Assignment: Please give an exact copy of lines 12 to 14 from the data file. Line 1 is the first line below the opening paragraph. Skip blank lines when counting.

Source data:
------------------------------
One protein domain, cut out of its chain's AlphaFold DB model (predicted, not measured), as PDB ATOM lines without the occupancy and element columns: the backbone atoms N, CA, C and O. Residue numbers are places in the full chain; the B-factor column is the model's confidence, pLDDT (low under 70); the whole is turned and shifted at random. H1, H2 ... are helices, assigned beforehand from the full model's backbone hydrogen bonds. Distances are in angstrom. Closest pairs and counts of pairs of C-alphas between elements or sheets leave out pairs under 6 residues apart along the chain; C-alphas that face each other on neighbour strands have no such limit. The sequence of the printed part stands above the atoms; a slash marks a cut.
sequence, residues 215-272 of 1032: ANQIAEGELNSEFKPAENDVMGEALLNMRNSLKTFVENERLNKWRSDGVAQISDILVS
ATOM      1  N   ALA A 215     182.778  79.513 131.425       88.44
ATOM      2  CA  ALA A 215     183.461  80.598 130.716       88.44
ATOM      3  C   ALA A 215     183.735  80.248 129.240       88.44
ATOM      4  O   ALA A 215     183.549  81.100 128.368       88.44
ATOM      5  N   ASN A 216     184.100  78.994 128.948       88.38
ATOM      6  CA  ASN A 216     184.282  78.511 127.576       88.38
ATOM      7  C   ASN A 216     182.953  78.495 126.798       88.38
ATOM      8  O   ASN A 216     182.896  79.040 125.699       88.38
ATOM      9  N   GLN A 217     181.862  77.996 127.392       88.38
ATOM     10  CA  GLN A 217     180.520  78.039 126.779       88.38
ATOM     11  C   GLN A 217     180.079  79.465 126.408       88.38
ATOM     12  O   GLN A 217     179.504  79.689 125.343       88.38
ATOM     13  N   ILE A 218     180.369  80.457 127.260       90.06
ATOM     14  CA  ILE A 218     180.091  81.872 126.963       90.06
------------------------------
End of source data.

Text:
ATOM     11  C   GLN A 217     180.079  79.465 126.408       88.38
ATOM     12  O   GLN A 217     179.504  79.689 125.343       88.38
ATOM     13  N   ILE A 218     180.369  80.457 127.260       90.06